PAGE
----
We CFR’s have been powerfully reminded (and perhaps educated) this week that Fr. Benedict’s untiring and faithful “yes” to God for over 60 years has been a source of tremendous grace for thousands, if not millions of people; bishop’s; priests; families in poverty; religious sisters; boys from Children’s Village; viewers of EWTN; readers of his 43 books; homeless men; women in crisis pregnancy and who knows how many more…?  And who knows what the ripple effect of God’s grace has been through the lives of those touched by Fr. Benedict?  Only God.  And that’s how Fr. Benedict would like it. 

So often the news is disturbing and frightening.  War, terrorism, disease, moral confusion.  There is a great deal of fear in our culture.  People feel helpless and hopeless in the face of everything and so do nothing.  But that wasn’t Fr. Benedict’s style!  He was a man of faith and hope, impelled by the love of Christ and so he had to do something.  And he did a lot!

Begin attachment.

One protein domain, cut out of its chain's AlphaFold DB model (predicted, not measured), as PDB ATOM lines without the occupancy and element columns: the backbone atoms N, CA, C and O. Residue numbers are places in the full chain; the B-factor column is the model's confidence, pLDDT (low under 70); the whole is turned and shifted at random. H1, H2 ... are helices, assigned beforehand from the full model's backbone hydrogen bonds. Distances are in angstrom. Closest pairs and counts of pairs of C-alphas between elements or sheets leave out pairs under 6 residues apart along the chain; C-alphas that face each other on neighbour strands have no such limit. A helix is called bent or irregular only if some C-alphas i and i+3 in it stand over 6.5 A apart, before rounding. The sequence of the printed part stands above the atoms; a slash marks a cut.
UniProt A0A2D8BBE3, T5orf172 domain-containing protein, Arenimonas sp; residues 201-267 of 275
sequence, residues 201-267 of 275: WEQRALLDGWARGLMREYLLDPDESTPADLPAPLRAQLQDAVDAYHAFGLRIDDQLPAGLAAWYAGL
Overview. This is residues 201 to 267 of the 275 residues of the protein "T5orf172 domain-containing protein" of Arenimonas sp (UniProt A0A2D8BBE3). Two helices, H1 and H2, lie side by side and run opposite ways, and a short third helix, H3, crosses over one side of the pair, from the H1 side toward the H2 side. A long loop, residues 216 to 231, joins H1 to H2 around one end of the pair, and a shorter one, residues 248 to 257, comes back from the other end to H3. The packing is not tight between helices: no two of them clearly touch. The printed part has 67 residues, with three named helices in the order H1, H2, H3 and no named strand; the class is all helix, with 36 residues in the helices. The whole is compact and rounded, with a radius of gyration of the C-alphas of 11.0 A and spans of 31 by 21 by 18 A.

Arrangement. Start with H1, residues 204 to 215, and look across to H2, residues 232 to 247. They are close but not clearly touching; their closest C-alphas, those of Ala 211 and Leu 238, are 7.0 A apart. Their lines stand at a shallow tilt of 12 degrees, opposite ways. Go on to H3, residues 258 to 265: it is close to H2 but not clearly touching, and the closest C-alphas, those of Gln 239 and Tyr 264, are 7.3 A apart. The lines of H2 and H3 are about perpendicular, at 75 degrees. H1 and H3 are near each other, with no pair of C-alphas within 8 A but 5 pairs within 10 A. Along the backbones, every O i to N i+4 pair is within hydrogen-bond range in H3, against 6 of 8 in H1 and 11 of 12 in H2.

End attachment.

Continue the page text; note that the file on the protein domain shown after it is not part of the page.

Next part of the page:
But what is our response?  What is my response?  It must be the same response uttered by Fr. Benedict when he was 17 years old, as he left home to follow Jesus and join the Capuchins.  It must be the same response that then led him (some 30 years later) as he left the Capuchins (his home) to follow Jesus and begin the CFR’s.  The same response he uttered, not without struggle and suffering, for over 60 years. We can almost hear him say it in his unmistakable quiet voice, “Yes Lord.” 

Just the other day I read this quote from St. John Paul II and thought of Fr. Benedict:

The first duty of the consecrated life is to make visible the marvels wrought by God in the frail humanity of those who are called.  They bear witness to these marvels not so much in works as by the eloquent language of a transfigured life, capable of amazing the world  (Vita Consecrata). 

Fr. Benedict wasn’t perfect and nor are any of us.  I’m not called to be Fr. Benedict and nor are you but his powerful “yes” challenges each of us, in our frail humanity, to offer our lives to God wherever we are, with the same passion and generosity.  Fr. Benedict’s life made visible the marvels of God and you know what?  So can we!!  And that’s what amazes the world - the ripple effect of grace!

+ Fr. Emmanuel Mary Mansford, CFR
Harlem, NY